The humble school lunch is about to turn into food for thought under an ambitious plan by the Berkeley, Calif., Unified School District to bring organic fare to cafeteria tables.

The new policy adopted by the Berkeley school board hopes to revolutionize lunch and reshape the way students think about food by encouraging them to not only eat their veggies, but grow them, too.

“We want the cafeteria to be a learning experience,” said Tom Bates, a former state assemblyman who now heads the Berkeley Food Systems Project, which has been working with the district on its new food policy.

The organic dynamic stems from school Superintendent Jack McLaughlin’s desire to do something about school lunches and student health, says district spokeswoman Karen Sarlo.

“School lunches are horrible, not only in our school district,” Sarlo said. “Would it cost that much more to make the food good and fresh?”

While many schools are trying to get more fresh fruit and vegetables on to their menus, Berkeley’s comprehensive approach seems fairly unique, said U.S. Department of Agriculture spokeswoman Susan Acker.

Berkeley already has experience in consumption as curriculum.

Under the Edible Schoolyard program started by chef Alice Waters, who created the California cuisine craze at Berkeley’s renowned Chez Panisse restaurant, students at Martin Luther King Jr. Middle School work in a school garden and kitchen.

The new policy will start more school gardens and incorporate eating, gardening, and nutrition into the curriculum. A garden planning session, for instance, might be an opportunity for a math exercise calculating the area of vegetable plots.

Teachers also will get an education in eating, with regular training on nutrition and agriculture.

Although it is far-reaching, Berkeley’s new plan is couched in terms of goals rather than edicts, phasing in organic food as it becomes available. Eventually, the district hopes to have an all-natural menu where even the milk comes from cows not injected with bovine growth hormones.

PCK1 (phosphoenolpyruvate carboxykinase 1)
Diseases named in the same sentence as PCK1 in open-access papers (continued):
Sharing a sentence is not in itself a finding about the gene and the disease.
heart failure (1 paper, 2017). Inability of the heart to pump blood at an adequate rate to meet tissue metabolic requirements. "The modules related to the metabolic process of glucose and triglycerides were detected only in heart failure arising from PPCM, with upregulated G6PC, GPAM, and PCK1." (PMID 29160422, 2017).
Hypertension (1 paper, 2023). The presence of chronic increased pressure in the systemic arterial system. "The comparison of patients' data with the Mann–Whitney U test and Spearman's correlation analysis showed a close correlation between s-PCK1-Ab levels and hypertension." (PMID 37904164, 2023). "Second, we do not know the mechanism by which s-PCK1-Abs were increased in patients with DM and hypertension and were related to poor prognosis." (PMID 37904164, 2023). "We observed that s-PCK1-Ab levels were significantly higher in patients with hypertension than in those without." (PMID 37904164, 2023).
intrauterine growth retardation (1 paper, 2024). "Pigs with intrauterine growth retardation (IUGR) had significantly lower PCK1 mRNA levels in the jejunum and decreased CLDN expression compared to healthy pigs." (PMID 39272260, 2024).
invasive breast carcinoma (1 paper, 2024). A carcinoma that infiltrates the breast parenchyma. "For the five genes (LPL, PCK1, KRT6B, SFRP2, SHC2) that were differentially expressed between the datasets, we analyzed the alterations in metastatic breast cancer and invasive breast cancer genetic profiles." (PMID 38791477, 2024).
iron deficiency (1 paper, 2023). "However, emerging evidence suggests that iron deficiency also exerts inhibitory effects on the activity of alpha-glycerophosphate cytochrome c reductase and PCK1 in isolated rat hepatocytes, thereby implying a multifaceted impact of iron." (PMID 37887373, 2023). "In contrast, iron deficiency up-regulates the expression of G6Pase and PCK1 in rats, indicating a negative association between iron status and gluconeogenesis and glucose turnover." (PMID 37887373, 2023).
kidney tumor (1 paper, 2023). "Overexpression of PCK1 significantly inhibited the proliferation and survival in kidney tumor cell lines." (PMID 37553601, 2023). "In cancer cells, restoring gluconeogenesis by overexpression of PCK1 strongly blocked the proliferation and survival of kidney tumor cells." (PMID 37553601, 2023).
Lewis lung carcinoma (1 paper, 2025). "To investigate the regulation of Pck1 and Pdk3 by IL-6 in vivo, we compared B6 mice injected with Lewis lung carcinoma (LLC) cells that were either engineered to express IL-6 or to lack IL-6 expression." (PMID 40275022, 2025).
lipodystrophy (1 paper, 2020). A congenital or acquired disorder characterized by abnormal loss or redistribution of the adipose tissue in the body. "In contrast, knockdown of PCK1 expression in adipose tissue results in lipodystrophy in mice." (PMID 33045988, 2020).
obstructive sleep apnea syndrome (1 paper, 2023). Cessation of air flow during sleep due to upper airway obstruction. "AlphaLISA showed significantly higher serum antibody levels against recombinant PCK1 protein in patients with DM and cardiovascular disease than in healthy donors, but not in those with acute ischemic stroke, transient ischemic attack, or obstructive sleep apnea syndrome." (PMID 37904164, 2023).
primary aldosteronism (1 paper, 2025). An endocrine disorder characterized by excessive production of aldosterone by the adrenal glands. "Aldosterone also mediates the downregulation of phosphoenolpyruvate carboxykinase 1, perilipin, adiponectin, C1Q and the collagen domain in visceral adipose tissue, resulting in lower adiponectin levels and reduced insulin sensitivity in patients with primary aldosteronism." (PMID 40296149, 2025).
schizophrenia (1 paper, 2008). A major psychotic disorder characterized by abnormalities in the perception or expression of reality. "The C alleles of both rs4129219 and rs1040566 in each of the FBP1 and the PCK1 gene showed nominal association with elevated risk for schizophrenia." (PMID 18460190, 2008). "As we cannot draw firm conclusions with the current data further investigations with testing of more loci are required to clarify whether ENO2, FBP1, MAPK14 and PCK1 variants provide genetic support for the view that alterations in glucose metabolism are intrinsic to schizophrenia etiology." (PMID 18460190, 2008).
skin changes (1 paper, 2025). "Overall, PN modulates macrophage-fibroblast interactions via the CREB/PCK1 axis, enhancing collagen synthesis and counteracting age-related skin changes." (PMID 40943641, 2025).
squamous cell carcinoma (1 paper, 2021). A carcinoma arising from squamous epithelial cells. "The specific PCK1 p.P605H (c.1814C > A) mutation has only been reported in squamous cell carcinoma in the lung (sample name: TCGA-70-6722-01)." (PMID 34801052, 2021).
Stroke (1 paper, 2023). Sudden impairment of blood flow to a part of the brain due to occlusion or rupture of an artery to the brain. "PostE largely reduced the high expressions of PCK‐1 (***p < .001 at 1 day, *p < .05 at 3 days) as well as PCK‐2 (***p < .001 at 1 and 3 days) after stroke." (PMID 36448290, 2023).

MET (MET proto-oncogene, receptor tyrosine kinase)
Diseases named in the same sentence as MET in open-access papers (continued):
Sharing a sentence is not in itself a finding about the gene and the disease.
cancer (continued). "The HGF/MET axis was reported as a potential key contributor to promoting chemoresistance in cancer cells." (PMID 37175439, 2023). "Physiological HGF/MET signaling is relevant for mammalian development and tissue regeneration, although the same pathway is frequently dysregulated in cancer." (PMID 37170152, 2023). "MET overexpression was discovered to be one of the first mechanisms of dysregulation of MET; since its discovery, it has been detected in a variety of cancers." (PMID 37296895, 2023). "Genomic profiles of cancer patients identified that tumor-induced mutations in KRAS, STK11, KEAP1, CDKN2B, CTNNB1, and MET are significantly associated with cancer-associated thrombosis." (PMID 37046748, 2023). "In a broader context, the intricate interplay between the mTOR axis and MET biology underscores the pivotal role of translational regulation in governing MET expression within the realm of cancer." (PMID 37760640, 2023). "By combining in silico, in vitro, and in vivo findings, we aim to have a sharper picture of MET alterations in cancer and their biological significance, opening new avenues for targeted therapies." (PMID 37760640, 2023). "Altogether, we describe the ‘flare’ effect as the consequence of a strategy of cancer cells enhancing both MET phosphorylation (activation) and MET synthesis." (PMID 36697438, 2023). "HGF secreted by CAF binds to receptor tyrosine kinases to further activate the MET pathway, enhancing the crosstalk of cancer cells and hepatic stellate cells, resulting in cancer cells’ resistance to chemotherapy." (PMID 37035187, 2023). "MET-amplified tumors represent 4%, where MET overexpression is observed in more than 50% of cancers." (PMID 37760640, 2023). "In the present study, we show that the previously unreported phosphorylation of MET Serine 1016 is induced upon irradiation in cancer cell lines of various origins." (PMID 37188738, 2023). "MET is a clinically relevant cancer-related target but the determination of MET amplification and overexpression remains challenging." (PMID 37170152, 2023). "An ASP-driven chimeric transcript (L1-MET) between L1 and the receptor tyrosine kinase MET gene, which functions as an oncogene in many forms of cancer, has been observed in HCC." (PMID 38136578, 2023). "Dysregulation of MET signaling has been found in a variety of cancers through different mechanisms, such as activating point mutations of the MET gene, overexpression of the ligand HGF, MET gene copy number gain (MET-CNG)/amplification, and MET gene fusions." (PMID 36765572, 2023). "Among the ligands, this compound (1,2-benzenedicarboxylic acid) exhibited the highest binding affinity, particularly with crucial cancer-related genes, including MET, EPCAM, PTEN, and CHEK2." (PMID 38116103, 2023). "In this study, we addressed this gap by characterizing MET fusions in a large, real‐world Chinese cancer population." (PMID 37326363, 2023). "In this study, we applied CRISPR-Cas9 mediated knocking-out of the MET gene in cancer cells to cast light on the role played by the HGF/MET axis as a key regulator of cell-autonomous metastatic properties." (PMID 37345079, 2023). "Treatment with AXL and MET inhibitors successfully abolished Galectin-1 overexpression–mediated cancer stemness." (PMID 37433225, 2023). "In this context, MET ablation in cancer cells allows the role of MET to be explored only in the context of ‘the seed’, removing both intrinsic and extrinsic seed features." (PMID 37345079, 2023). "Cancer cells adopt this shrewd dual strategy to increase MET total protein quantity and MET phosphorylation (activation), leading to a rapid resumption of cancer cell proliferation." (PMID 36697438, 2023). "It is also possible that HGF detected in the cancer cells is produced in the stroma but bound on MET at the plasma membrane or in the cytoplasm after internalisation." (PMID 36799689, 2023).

One immediate obstacle is price. Organic food generally is more expensive than conventionally grown produce, in some cases quite a bit more, but the school will have to work with fixed USDA lunch reimbursement rates. Bates said costs can be kept down by dealing with local growers and buying in bulk.

Another problem will be persuading the Twinkie generation to swallow their grandparents’ axiom of an apple—and more—a day.

Cameron Carr-Johnson, 18, a recent graduate of Berkeley High, ran taste tests this summer on organic foods being considered for the school cafeteria and found tasters went for “all the sweets, basically.” He thinks organic lunches are a great idea, but predicts other students may take more convincing.

School officials will focus on younger students on the theory that they may be more open to giving up high-fat, high-sugar snacks.

Bruce Ames, director of the University of California, Berkeley’s Environmental Health Science Center, applauds the effort to get students more interested in growing and eating fruits and vegetables.

But he says there’s no evidence that traces of pesticide residue are a serious health hazard, and scaring people off conventionally grown produce could be dangerous.

“If there’s something foolish, Berkeley does it first,” he said with a chuckle.


Berkeley Unified School District, 2134 Martin Luther King Jr. Way, Berkeley, CA 94704; phone (510) 644-6147, web